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China Ban

china, recycling, landfill

Although Europe prides itself on being one of the leaders in sustainability, much of this success has relied on the exportation of waste elsewhere, particularly to China. For example, in 2016, the EU collected 8.4million tons of plastic waste, of which 1.6million tons were sent to China. As of the beginning of 2018, Beijing stopped accepting 24 types of foreign waste, including plastic scraps and mixed, unsorted paper. This decision has left many countries, both within and outside of the EU, struggling to find alternative ways to deal with their waste. 

Reports state that to deal with this issue, several different ideas have been proposed. The EU, for example, are considering a tax on virgin plastics to be put in place to encourage the recycling of plastic packaging. The UK has been looking at diverting the waste stream to Southeast Asia, and the US have requested that China lift the ban. In the first quarter of 2018, China’s imports of solid waste fell by 54%, while countries in Southeast Asia, such as Vietnam and Malaysia, showed a spike in waste imports, showing that many countries are just shifting where they send their waste, instead of addressing the underlying issue. 

This is not a long-term solution. The countries exporting their waste need to address the “out of sight, out of mind” attitude they have towards waste and begin working on real solutions to reduce the quantities of waste being produced, instead of searching for a new dumping ground.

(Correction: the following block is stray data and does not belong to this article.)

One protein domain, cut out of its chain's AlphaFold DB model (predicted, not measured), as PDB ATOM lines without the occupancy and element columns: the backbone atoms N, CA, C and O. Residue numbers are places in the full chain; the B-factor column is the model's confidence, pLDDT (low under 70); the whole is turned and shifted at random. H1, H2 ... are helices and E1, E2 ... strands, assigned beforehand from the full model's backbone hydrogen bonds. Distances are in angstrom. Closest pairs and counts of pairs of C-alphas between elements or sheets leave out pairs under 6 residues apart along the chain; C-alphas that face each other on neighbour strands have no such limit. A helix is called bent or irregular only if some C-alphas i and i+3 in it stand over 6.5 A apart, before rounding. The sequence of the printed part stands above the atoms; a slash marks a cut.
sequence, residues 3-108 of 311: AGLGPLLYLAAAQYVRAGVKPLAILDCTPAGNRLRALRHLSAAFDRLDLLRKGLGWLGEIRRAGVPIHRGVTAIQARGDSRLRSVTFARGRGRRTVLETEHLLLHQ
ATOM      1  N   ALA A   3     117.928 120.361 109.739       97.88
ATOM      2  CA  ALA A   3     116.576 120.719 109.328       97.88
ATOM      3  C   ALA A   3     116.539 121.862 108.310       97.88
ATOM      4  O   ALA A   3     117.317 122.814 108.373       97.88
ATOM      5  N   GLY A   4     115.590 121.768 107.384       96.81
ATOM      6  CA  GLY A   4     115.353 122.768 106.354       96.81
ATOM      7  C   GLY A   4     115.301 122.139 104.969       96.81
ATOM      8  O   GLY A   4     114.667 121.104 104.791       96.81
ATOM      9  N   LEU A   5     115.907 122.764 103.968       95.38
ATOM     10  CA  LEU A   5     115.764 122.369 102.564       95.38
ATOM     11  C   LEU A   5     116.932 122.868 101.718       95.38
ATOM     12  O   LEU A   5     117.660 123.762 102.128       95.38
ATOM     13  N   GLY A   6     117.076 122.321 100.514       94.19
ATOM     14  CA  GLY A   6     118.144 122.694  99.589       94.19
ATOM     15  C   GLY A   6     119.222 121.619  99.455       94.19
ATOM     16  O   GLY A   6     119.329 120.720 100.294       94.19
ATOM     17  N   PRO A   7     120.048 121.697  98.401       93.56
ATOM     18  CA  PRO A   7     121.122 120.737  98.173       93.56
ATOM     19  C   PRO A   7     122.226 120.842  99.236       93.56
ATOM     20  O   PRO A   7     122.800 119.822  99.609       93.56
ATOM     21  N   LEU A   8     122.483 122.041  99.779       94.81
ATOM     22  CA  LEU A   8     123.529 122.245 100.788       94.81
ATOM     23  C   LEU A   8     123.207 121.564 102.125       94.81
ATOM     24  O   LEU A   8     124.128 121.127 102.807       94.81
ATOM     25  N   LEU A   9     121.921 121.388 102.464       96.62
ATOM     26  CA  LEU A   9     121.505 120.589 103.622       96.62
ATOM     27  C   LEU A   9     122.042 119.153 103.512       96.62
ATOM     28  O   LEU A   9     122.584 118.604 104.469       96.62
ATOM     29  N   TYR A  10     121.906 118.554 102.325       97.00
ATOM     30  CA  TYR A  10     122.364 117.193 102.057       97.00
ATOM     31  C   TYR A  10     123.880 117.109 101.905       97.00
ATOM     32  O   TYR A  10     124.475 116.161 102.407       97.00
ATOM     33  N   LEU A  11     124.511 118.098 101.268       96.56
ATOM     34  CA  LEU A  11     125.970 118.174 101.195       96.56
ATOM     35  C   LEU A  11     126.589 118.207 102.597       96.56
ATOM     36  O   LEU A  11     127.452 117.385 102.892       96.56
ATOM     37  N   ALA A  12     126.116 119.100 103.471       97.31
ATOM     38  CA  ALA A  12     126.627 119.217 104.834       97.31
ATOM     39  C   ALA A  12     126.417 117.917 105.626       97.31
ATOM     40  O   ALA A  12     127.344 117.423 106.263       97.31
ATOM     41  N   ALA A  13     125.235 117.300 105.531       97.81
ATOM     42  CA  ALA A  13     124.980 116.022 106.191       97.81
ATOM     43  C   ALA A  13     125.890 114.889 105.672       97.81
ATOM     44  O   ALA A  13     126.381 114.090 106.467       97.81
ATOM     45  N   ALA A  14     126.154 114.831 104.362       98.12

Although the ban is a good step forward for the Chinese environment, it has a risk of causing large environmental problems for the countries previously relying on China. This is due to the likelihood of a backlog of recyclable waste which may be incinerated or dumped in landfills just to remove it from the waste stream. It does not help that these countries were only given 6 months from the announcement of the ban to the implementation of the ban in which to begin to work out an alternative for the masses of waste that will no longer be exported. 

Overall, this ban is likely to go one of two ways. It could lead to countries that previously relied on the exportation of waste focusing on developing their domestic recycling industries and addressing the issues of our wasteful society; or it could result in a backlog of waste being disposed of unsustainably just to get it off the streets, alongside being sent to other countries that do not yet have the infrastructure to deal with such a large waste stream. 

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